UCP threatened on 2 flanks as NDP leads and support surges for Wildrose Independence Party, poll suggests

A new poll suggests Alberta’s governing United Conservative Party is running 11 points behind the NDP while a new threat is emerging on the right as support for the Wildrose Independence Party surges to 20 per cent.

Kenney's 31% approval rating lowest among premiers, says Angus Reid Institute survey

An Angus Reid Institute poll released Wednesday suggests that Premier Jason Kenney's party has 30 per cent support, compared with 41 per cent for the NDP. (Jeff McIntosh/The Canadian Press)

A new poll suggests Alberta's governing United Conservative Party is running 11 points behind the NDP while a new threat is emerging on the right as support for the Wildrose Independence Party surges to 20 per cent.

The Angus Reid Institute's survey released on Wednesday also puts support for Premier Jason Kenney at just 31 per cent, the lowest approval rating of any provincial leader in Canada.

The institute says the percentage of voters who approve of Kenney's performance has slid 30 points, from a high of 61 per cent in June 2019.

The survey suggests that Kenney's United Conservative Party has the support of only 30 per cent of decided voters, trailing Rachel Notley's NDP by 11 points.

But Kenney also faces a growing challenge from the right, with 20 per cent of decided voters saying they support the Wildrose Independence Party (WIP).

The Wildrose Independence Party was formed in June 2020 when Wexit Alberta and the Freedom Conservative Party merged. Its interim leader is Paul Hinman.

The Alberta Party shows up in the survey at seven per cent and the Liberals are barely registering at one per cent. 

Jason Kenney's UCP is now running 11 points behind the NDP, a new poll by the Angus Reid Institute suggests. (Angus Reid Institute)

Lori Williams, a political scientist at Mount Royal University, says the poll is the first strong indication of where voters who are unhappy with the UCP but not inclined to support the NDP would park their votes.

"This poll suggests that the alternative is the Wildrose," she said. "And that's significant for two reasons: It shows that there is a split within the party that's now having an impact on voter intent, and it's now putting the NDP into the territory where they could win an election."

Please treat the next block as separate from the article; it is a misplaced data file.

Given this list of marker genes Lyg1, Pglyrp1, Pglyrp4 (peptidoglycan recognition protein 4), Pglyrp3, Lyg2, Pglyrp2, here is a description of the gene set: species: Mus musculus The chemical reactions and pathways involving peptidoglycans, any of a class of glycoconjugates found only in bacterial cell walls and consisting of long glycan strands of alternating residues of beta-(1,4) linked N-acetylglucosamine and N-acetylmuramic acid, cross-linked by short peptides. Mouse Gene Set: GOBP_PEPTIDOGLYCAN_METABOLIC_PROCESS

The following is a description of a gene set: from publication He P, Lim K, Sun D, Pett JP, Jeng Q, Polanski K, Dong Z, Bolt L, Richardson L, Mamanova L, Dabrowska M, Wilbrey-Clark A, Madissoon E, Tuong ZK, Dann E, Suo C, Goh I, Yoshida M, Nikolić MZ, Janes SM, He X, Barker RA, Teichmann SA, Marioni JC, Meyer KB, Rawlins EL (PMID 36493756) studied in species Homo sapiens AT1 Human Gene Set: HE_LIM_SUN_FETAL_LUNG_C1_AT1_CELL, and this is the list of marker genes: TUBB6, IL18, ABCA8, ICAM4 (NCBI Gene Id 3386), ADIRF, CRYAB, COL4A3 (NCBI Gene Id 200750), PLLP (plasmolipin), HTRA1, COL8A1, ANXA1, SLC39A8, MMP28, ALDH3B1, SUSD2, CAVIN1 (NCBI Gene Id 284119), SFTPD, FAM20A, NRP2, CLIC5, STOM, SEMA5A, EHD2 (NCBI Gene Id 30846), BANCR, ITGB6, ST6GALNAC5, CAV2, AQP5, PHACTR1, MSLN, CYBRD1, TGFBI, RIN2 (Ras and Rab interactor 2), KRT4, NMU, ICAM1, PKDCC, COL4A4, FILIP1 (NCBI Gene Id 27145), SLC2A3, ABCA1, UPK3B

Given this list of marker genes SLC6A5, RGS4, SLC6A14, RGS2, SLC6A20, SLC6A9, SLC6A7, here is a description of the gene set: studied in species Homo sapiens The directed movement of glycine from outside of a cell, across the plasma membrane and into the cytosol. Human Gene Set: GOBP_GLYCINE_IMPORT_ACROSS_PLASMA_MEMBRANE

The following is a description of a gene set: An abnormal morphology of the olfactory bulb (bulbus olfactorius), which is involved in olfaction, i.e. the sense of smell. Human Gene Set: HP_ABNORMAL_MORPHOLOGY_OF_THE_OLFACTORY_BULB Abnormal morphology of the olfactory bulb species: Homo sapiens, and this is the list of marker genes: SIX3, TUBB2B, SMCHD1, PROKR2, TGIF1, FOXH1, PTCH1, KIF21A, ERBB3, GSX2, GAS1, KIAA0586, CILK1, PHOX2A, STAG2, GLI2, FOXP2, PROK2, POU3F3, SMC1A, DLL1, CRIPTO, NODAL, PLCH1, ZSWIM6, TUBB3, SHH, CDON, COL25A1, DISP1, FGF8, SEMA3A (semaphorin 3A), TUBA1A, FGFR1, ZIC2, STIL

Williams said the support for the Wildrose Independence Party is not actually indicative of a surge in support for Alberta splitting from Canada. 

"It's a lack of support, or against, Jason Kenney, and even to some degree the NDP," she said. 

"Who knows whether this trend will persist, but this poll is saying that a significant number of those people have decided that the Wildrose Independence Party is a credible alternative — it's a good place to park their protest vote." 

The Angus Reid Institute says the erosion in support for the UCP is partly due to Alberta's relatively relaxed approach to COVID-19 restrictions, which contributed to the province developing the worst outbreak in North America last month.

"More recently, Kenney apologized for breaking his own government's COVID public health rules by having a dinner with members of his party without physically distancing," the institute said.

The apology followed a week of controversy after the photo of the gathering surfaced. The incident sparked public criticism from two cabinet ministers — Culture Minister Leela Aheer and Community and Social Services Minister Rajan Sawhney — as well as other members of the UCP caucus.

Last month, 16 MLAs signed a letter criticizing the government's increased restrictions on businesses and other activities.

The Angus Reid Institute notes that with the next Alberta election not set to take place until spring 2023, the governing UCP has time to rebuild its support.

But Williams says it's difficult to see the path to that recovery since Kenney is now being attacked from all sides. 

"There are serious questions swirling around Jason Kenney's ability to lead. And that's a very difficult thing to win back," she said.

"I think it's a very difficult thing at this stage to be able to turn around the kind of disappointment, anger and distrust that has been generated." 

Low marks on issues 

The survey also found Kenney's government gets a poor appraisal from voters for its handling of several key policy areas.

On the issue of housing affordability, just 22 per cent said the UCP has done a good job. On poverty and homelessness, 23 per cent said they approved.

The UCP's handling of the COVID-19 pandemic was rated as good by 33 per cent of respondents. 

Thirty eight per cent said the government's performance on the environment issue has been good — its highest score on issues management.

The Angus Reid Institute conducted the online survey from June 2 to 7 among a representative randomized sample of 4,948 Canadian adults who are members of Angus Reid Forum.

It's not possible to accurately calculate a margin of error for online surveys. For comparison purposes only, the institute says a probability sample of the same size would yield a margin of error of +/– 4 per cent.